Tickets).

To their credit, the Flyers were saying all of the right things today after a brief noon skate in which the majority of the team was on the ice.

“We’re in a good spot right now. But that’s the thing with the playoffs; you can’t sit back and relax for a second or it will come back and bite you,” said Danny Briere.

“The thing is, now you feel good about what happened last night and winning the first game at home in overtime, but now that game is over,” added Gagne. “We have to focus on the game tomorrow. Whatever happened last night, it’s over. We can feel good about it today, but from that point on it’s time to leave it behind us.”

Briere has been among the more outspoken players when it comes to the Philadelphia fans and how much they help come playoff time. He drove home that point once again today.

“Obviously, I’m happy about playing in our building. The atmosphere last night was just amazing and got us going. Our fans were tremendous.”

* * *

11:58 a.m. - Philadelphia, PA


Now that the Flyers have home ice in their series with New Jersey, coach Peter Laviolette has been able to get the matchups he wants against Devils forwards Zach Parise and Ilya Kovalchuk. The results were almost shocking in Game 3: the two New Jersey snipers combined for just two shots on goal in more than 47 combined minutes, both by Parise.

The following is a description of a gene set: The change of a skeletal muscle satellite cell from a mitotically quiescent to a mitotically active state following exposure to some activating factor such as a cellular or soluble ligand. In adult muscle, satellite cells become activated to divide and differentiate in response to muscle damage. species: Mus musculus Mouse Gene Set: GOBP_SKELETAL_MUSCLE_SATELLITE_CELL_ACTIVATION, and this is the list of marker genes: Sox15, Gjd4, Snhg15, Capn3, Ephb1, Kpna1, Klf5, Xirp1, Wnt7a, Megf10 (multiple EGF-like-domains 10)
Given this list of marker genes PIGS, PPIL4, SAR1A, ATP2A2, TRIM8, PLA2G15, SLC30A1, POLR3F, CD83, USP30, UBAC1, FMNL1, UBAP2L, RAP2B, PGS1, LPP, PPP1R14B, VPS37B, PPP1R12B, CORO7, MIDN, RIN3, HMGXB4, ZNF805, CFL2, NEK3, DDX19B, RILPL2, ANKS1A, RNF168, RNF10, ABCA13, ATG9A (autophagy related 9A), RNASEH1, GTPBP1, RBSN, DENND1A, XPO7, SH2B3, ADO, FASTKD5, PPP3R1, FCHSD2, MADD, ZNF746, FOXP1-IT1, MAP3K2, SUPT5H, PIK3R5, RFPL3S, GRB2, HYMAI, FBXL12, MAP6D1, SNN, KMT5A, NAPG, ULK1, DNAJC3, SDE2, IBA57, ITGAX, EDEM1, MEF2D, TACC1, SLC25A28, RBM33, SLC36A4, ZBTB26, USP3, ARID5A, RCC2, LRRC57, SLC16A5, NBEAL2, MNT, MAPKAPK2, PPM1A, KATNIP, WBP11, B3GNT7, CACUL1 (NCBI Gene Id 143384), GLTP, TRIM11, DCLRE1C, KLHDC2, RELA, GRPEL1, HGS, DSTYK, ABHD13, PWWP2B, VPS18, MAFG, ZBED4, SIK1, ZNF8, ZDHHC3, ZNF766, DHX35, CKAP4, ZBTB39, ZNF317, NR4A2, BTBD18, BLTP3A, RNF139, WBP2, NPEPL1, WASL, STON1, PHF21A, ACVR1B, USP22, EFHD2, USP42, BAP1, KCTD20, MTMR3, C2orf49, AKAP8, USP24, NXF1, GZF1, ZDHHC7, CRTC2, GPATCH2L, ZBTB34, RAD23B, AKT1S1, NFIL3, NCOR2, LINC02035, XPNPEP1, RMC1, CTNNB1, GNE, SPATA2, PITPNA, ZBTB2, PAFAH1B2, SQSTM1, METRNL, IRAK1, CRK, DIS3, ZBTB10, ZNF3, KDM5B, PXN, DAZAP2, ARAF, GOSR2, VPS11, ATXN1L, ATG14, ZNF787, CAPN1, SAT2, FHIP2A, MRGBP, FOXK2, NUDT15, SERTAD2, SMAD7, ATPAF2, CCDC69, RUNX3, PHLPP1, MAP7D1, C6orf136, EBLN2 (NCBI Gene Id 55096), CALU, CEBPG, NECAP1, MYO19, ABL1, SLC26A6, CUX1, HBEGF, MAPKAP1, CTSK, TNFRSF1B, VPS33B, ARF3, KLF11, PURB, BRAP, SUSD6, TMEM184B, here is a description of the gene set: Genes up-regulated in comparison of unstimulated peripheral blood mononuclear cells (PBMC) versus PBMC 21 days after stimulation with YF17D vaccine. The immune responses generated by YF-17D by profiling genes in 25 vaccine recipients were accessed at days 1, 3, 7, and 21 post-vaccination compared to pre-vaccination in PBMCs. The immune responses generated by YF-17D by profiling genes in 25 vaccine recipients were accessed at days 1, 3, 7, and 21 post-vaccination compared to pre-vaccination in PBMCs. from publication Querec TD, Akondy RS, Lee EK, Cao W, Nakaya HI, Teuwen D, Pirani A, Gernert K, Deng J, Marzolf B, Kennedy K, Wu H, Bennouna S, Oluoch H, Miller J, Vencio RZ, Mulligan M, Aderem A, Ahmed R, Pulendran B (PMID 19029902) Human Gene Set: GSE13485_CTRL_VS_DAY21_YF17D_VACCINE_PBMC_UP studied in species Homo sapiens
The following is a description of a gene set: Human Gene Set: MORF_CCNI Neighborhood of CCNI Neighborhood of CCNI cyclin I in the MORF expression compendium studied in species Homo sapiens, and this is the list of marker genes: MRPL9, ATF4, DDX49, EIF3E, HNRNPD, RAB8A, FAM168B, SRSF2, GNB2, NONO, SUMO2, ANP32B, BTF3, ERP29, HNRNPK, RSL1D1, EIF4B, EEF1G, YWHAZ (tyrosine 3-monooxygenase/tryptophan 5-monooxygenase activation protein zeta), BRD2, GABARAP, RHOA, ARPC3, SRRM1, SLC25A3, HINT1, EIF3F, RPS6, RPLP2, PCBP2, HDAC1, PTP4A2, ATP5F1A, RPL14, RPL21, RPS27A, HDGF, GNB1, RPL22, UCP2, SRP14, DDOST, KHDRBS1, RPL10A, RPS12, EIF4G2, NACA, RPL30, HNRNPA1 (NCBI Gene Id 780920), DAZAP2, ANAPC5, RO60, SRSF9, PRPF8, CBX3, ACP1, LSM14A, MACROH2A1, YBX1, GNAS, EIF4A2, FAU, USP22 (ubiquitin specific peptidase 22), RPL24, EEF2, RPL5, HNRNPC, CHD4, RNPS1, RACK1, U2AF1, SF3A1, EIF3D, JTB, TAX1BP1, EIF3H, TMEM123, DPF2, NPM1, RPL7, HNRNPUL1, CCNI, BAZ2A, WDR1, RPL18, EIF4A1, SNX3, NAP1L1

The Flyers won in overtime, 3-2.

In Game 2, Dainius Zubrus was able to score the game-winning goal late in the third period when his line, along with Parise and Patrik Elias, pressured the puck deep in the Philadelphia zone for a lengthy stretch while Chris Pronger and Kimmo Timonen were on the bench.

Needless to say, Laviolette wants his two horses on defense, as well as his best defensive forwards out there as much as possible against the top two Devils lines. That’s what happened in Game 3.

“I think both [Parise] and Kovalchuk, we tried to limit and take away their time and space as much as possible,” said Chris Pronger. “Our forwards did a great job of reloading back through the middle and forcing them to dump a lot of pucks maybe they didn’t want to. But really, it’s trying to deny those guys pucks and not allowing them easy access to the front of the net where they score a lot of goals.”

Even more surprising is that Kovalchuk didn’t have a single shot on goal despite eight Devils power plays. Like Pronger, Laviolette also gave credit to the Flyers forwards for containing the Devils offense, which scored twice on the power play but none five-on-five.

“I thought that our defense and our gaps were really good,” said the head coach. “I think our forwards did a good job of chasing pucks from behind, and it all goes back to our aggressive style.